Education ministers in England, Wales and Northern Ireland have scrapped most of the use of algorithms in marking A-level and GCSE examinations after widespread anger at the outcomes.
On Monday 17 August the Office of Qualifications and Examinations Regulation (Ofqual) said it would award grades based on teachers’ estimates of pupils’ results, known as centre assessment grades. This will apply to already-announced A-levels, unless the calculated result is higher than the centre assessment grade. It will also apply to GCSE results which will be released on Thursday 20 August.
In a statement, Ofqual said that following the cancellation of exams due to the coronavirus pandemic it had been asked by education secretary Gavin Williamson to develop a system that “ensured that grades were awarded broadly in line with previous years”. It had done so based on the recent performance of schools and colleges, with many pupils and students being downgraded.
“We worked with Ofqual to construct the fairest possible model, but it is clear that the process of allocating grades has resulted in more inconsistency and unfairness than can be reasonably resolved through an appeals process,” said Gavin Williamson.
“We now believe it is better to offer young people and parents certainty by moving to teacher assessed grades for both A and AS level and GCSE results. I am sorry for the distress this has caused young people and their parents but hope this announcement will now provide the certainty and reassurance they deserve.”
Forced to backtrack
Curtis Parfitt-Ford, an A-level student who had launched a crowdfunded legal campaign to challenge the results, wrote: “Today, the Government learned that kicking young people’s futures to the curb doesn’t work. They’ve been forced to backtrack on giving students algorithmically generated A level grades, instead reverting to grades that teachers – the people who know the students best – produced.”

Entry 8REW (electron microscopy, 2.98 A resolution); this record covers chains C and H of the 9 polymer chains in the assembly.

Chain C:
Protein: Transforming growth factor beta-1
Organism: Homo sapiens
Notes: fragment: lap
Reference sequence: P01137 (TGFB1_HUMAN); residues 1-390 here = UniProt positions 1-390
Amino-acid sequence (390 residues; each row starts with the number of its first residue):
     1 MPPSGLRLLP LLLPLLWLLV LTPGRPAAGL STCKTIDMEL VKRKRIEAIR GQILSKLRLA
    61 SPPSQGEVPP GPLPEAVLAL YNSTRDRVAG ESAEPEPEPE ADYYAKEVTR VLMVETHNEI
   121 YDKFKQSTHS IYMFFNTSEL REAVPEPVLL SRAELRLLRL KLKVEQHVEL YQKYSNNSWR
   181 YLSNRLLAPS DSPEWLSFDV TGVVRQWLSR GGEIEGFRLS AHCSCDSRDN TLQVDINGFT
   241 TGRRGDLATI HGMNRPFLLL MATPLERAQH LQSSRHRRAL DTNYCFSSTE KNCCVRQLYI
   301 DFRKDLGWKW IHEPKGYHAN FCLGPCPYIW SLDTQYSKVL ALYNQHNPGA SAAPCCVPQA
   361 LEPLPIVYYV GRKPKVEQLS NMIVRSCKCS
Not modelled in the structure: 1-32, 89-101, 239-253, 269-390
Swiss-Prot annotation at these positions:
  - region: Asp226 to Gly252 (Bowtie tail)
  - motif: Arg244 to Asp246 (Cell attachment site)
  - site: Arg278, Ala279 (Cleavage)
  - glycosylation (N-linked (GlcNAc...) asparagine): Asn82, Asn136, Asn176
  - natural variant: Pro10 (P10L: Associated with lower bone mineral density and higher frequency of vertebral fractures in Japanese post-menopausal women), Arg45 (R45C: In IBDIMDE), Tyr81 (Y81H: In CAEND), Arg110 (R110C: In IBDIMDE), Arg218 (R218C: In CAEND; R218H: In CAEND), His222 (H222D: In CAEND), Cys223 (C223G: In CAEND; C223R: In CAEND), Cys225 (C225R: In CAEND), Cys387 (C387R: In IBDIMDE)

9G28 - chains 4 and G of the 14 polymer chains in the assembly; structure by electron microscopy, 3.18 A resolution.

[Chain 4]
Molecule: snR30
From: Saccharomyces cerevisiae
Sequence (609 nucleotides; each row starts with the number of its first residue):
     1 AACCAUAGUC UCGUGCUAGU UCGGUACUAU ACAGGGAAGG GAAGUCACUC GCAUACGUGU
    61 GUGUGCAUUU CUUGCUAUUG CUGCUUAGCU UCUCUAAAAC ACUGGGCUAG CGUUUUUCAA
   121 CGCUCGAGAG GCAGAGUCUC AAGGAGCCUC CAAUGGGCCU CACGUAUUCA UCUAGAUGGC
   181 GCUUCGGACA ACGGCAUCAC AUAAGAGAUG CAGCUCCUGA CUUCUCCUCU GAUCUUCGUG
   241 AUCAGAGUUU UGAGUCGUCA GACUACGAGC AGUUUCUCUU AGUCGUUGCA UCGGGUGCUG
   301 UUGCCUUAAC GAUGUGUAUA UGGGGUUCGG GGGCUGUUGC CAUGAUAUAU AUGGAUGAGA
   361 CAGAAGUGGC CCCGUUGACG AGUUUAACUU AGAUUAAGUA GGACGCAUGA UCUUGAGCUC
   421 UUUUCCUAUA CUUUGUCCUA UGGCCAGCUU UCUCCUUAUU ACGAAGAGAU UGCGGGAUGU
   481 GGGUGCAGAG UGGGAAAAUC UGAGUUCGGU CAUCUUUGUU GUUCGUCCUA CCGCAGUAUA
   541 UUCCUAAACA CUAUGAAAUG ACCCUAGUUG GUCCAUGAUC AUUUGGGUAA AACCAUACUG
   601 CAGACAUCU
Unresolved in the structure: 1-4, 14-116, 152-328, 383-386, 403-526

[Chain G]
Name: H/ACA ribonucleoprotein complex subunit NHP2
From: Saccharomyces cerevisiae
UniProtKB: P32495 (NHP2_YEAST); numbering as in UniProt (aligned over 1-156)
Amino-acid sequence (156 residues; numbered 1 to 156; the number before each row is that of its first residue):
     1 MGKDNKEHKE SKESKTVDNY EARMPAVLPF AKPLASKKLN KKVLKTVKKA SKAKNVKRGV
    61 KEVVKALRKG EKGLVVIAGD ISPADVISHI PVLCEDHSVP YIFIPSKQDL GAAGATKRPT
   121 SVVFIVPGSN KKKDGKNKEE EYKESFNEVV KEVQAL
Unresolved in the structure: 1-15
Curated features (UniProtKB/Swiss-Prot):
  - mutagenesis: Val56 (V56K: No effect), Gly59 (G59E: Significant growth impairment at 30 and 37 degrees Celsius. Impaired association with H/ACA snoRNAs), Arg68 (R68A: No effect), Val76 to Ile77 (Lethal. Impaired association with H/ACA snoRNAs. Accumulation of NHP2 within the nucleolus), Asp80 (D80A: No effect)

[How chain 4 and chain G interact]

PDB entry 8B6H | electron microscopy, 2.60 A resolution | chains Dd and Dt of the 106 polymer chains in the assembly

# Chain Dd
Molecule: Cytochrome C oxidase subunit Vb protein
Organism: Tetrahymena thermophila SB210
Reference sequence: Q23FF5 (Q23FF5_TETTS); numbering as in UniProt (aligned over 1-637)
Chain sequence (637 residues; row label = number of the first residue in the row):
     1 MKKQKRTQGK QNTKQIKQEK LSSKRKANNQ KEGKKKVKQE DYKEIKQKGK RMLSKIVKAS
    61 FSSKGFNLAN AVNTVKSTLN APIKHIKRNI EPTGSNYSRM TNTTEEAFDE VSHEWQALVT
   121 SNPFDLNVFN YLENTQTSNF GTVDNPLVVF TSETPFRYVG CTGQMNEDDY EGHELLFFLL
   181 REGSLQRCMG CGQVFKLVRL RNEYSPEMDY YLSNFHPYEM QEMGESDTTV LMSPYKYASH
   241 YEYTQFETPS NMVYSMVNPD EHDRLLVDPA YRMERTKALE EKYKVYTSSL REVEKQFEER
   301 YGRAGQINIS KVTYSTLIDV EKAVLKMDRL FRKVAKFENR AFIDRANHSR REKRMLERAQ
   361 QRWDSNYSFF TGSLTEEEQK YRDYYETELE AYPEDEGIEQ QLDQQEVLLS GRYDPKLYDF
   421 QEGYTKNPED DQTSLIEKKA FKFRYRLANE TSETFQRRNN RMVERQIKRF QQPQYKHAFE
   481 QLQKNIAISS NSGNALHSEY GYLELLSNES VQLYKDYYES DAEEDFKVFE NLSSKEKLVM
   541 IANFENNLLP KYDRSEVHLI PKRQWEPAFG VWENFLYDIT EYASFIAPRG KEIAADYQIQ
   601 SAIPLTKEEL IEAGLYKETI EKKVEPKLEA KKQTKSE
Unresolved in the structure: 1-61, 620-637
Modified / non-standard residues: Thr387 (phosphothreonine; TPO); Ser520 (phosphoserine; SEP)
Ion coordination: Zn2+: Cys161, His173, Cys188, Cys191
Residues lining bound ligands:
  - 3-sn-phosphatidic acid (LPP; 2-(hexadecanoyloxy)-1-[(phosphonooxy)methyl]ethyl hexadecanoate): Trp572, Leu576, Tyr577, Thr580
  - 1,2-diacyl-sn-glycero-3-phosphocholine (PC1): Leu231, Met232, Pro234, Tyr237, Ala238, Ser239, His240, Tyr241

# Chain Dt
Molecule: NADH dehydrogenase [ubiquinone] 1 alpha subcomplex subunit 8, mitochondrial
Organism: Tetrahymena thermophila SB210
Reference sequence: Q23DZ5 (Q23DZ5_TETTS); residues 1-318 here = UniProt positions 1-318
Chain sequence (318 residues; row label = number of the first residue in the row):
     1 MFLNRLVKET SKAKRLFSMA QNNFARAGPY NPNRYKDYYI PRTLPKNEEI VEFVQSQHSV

Williamson’s U-turn followed a similar decision last week by the Scottish Government, which uses a different set of exams to the rest of the UK. The devolved governments in Wales and Northern Ireland also decided to follow suit.
“Given decisions elsewhere, the balance of fairness now lies with awarding centre assessment grades to students, despite the strengths of the system in Wales,” said education minister Kirsty Williams. “For grades issued last week, I have decided that all awards in Wales will also be made on the basis of teacher assessment.”
“Concerns remain over the impact of changes to the qualifications system throughout the United Kingdom and any potential solution offered has its flaws. However, my prime concern is to ensure that young people in Northern Ireland are in no way disadvantaged in comparison to their peers elsewhere,” said education minister Peter Weir. “Portability and comparability of qualifications is critical for students, particularly in Northern Ireland.”
Image from GOV.UK, Open Government Licence v3.0